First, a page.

All of my reading on desert and wilderness spirituality speaks of the necessity of dying to self. No one wants to do this, of course. No one wants to see the image they have of themselves—their identity and all they hold close—to be destroyed.
And yet, if they want to grow, if they want to become the people God wants intends for them to be, death is on the docket.
This quote from Kerry Walters puts it well. He’s been looking at the ideas of Simone Weil and Catherine of Genoa as they ponder the need for death. He writes of Catherine’s thoughts, “When the soul lands in the purgatorial desert, the painful process of dealienation begins. In the desert, the self progressively loses its destructive attachment to [according to Catherine] ‘the things of the intellect, will or memory, and in no manner tends more to one thing than to another. Quite still and in a state of siege, the me within finds itself gradually stripped of all those things that in spiritual or bodily form gave it some comfort.’ … Weil and Catherine, as well as may other chroniclers of the desert journey, remind us that recreation is frightfully agonizing—not because the God of the desert enjoys inflicting pain, or even because there’s intrinsic value in suffering, but because the pretender self’s alienation is so engrained. Entrenched habits are stubborn, addictions recalcitrant. Once a foothold is established, the grow cement-hard. Purgative death in the desert is violent because nothing less can crack the casing of a soul enmired in entropy.” (Soul Wilderness, pg. 81)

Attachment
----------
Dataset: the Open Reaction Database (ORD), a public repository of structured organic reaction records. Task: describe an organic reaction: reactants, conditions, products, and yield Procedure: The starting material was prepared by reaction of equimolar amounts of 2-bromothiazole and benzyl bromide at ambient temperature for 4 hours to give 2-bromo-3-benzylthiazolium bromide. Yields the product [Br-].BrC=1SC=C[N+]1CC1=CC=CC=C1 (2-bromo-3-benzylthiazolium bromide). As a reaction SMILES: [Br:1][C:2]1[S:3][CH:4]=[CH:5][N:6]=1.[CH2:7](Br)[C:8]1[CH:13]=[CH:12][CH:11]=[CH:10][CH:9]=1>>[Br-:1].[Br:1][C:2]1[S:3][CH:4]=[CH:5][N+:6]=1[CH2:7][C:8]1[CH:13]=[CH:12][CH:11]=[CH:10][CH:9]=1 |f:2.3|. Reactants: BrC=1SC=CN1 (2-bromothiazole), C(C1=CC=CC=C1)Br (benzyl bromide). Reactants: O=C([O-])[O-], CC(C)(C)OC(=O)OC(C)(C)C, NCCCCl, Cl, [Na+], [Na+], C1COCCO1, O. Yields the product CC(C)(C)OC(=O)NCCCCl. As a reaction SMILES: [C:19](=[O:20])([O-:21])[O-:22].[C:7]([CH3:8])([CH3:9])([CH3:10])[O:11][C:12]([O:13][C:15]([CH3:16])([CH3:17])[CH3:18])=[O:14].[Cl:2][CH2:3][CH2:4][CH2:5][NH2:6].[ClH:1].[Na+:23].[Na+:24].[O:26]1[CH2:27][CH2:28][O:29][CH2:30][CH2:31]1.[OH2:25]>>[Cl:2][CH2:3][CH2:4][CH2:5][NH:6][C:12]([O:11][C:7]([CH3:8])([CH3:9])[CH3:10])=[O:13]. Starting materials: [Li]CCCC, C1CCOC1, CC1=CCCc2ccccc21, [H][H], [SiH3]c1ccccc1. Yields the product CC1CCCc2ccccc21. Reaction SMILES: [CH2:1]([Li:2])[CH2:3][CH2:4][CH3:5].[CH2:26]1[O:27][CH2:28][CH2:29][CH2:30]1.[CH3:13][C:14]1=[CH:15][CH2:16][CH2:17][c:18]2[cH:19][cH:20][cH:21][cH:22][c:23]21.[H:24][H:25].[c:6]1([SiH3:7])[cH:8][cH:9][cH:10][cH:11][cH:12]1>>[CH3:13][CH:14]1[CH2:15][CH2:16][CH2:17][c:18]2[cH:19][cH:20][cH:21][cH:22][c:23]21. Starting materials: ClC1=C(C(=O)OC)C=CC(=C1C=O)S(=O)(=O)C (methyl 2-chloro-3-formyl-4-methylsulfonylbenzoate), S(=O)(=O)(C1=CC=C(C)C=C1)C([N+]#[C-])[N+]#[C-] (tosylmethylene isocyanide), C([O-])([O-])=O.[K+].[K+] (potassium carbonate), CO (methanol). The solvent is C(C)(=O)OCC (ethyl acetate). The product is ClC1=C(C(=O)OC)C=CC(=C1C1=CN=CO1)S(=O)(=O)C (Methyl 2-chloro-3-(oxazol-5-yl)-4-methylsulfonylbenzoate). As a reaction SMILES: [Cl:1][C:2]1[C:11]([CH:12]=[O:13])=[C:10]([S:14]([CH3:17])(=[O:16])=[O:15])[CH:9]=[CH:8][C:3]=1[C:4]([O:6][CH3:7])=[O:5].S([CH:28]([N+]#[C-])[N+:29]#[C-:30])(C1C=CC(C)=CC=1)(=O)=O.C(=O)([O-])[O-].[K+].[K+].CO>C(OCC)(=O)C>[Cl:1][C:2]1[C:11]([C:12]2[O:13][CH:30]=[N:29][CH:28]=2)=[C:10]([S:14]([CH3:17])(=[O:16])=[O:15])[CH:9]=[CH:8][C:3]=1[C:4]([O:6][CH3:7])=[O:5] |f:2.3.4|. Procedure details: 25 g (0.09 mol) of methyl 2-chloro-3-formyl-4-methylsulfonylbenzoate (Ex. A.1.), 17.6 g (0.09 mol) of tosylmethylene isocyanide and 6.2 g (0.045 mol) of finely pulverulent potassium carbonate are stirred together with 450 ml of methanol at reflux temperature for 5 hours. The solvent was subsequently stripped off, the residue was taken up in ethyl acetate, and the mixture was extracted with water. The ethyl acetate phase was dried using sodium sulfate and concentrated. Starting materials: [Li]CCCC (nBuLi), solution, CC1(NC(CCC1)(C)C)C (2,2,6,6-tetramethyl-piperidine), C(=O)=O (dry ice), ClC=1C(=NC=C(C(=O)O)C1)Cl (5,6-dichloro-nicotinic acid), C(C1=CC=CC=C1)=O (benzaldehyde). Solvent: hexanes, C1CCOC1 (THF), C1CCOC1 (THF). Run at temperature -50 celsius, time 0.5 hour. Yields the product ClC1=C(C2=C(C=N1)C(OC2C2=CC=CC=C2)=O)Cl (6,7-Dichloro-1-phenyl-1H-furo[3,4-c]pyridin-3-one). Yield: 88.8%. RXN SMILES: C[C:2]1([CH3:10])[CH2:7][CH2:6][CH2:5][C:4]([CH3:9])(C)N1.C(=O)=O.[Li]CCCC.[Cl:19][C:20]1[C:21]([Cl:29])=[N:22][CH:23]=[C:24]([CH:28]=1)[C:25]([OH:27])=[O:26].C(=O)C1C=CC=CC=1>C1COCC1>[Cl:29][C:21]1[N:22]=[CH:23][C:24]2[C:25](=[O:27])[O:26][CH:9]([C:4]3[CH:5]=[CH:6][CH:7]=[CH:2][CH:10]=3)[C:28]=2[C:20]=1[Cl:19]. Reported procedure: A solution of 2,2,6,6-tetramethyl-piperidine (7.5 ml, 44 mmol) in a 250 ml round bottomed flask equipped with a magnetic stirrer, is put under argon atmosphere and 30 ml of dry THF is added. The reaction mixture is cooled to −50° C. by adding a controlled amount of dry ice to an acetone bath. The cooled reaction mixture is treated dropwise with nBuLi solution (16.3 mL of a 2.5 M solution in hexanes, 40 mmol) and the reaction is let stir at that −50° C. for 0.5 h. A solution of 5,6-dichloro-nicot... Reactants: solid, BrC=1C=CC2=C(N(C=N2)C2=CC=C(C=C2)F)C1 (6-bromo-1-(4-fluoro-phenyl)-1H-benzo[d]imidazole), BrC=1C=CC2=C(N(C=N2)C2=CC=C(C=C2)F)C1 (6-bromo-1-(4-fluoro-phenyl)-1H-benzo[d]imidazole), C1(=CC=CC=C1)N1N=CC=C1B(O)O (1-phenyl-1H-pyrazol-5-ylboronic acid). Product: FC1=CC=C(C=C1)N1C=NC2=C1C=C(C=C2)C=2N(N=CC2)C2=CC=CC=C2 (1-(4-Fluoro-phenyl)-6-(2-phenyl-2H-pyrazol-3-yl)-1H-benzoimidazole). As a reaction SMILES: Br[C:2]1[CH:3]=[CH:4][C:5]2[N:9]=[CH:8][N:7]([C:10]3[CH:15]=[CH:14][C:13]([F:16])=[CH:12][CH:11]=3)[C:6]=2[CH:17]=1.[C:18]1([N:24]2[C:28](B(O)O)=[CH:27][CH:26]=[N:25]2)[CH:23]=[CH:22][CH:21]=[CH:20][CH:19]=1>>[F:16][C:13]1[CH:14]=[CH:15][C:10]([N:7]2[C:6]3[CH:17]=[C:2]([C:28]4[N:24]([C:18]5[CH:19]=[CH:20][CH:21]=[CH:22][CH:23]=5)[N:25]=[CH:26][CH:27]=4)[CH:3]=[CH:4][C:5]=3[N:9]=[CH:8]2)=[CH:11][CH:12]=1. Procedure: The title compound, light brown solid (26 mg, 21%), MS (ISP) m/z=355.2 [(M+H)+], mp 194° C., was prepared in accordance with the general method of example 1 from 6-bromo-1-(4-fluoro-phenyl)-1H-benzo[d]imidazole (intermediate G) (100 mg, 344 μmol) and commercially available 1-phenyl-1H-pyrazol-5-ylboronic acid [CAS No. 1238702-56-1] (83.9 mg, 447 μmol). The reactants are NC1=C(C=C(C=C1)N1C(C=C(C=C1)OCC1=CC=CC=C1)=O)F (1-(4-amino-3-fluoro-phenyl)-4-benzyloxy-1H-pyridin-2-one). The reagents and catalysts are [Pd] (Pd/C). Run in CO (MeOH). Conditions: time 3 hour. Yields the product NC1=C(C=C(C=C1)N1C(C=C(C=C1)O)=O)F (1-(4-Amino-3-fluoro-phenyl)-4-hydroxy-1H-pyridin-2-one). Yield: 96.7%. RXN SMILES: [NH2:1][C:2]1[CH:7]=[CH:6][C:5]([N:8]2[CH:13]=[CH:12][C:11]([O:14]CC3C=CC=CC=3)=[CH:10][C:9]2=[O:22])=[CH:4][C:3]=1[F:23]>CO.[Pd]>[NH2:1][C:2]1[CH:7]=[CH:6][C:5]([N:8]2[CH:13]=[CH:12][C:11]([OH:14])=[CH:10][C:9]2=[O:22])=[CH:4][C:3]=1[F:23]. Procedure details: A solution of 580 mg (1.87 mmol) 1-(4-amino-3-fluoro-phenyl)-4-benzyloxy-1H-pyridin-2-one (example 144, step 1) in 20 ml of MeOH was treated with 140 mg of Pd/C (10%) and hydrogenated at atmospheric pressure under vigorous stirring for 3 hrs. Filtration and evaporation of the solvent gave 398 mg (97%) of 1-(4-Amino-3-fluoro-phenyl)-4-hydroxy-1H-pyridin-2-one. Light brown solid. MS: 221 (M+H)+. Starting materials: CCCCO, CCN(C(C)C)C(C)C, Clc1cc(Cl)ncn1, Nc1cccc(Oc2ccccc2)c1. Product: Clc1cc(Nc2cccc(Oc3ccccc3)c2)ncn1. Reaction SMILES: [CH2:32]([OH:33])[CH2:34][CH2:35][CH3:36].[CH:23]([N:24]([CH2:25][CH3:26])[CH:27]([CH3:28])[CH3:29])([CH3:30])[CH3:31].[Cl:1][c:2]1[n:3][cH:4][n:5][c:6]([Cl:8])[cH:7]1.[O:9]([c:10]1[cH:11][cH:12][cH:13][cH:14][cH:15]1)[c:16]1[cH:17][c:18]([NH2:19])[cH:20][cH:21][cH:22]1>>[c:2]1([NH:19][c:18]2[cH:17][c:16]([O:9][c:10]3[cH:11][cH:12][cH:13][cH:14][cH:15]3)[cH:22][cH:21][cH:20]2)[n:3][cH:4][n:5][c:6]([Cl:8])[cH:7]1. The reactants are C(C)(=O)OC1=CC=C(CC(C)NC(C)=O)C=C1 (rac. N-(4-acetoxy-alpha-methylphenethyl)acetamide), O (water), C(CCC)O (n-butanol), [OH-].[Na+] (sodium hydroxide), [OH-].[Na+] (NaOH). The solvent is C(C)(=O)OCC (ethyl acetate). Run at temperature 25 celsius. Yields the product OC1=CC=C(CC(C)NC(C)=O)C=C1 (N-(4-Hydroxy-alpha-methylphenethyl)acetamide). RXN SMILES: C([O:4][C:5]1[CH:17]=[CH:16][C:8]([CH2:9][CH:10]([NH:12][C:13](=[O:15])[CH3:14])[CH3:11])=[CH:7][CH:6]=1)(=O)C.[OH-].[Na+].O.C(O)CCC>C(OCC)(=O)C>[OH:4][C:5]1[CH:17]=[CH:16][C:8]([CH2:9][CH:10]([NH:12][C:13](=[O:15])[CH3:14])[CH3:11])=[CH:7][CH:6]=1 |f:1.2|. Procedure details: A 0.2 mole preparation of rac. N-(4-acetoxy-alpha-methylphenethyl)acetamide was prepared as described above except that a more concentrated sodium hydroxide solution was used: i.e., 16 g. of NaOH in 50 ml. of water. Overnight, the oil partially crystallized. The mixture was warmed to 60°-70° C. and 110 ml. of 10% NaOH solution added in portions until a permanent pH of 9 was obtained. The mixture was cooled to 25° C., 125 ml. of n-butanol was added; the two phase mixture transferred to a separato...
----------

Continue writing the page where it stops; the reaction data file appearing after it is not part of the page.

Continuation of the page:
I know it’s not what I want to experience, and yet I also know that unless I die to the false self—the one that relishes in praise from others—I will never truly grow. I don’t want it, but I know it’s the only way that leads to true life.
A cross country road trip has always been on my bucket list. Getting on the open road during the summer, camping out, seeing great sights, what’s not to love?
I mentioned nearly two years ago during a sermon that on our sabbatical we’d do a long trip hitting 10 National Parks (8 US, 2 Canadian), a couple of National Monuments, a State Park or two and some roadside attractions, including a selfie in front of the Jolly the Green Giant statue in Blue Earth, MN. I cannot believe that this trip is upon us! Our camping gear resides safely in the car, the itinerary sits complete, and we have 18 books on CD.
So I have no idea how often I’ll be posting to this blog; it’ll depend a lot on connectivity and wifi in the days ahead. We will be posting photos over on Instagram (www.instagram.com/RamblingPriest/) if you are so inclined. I’ll be journaling often, so I will catch you up at some point. Know that I appreciate your prayers.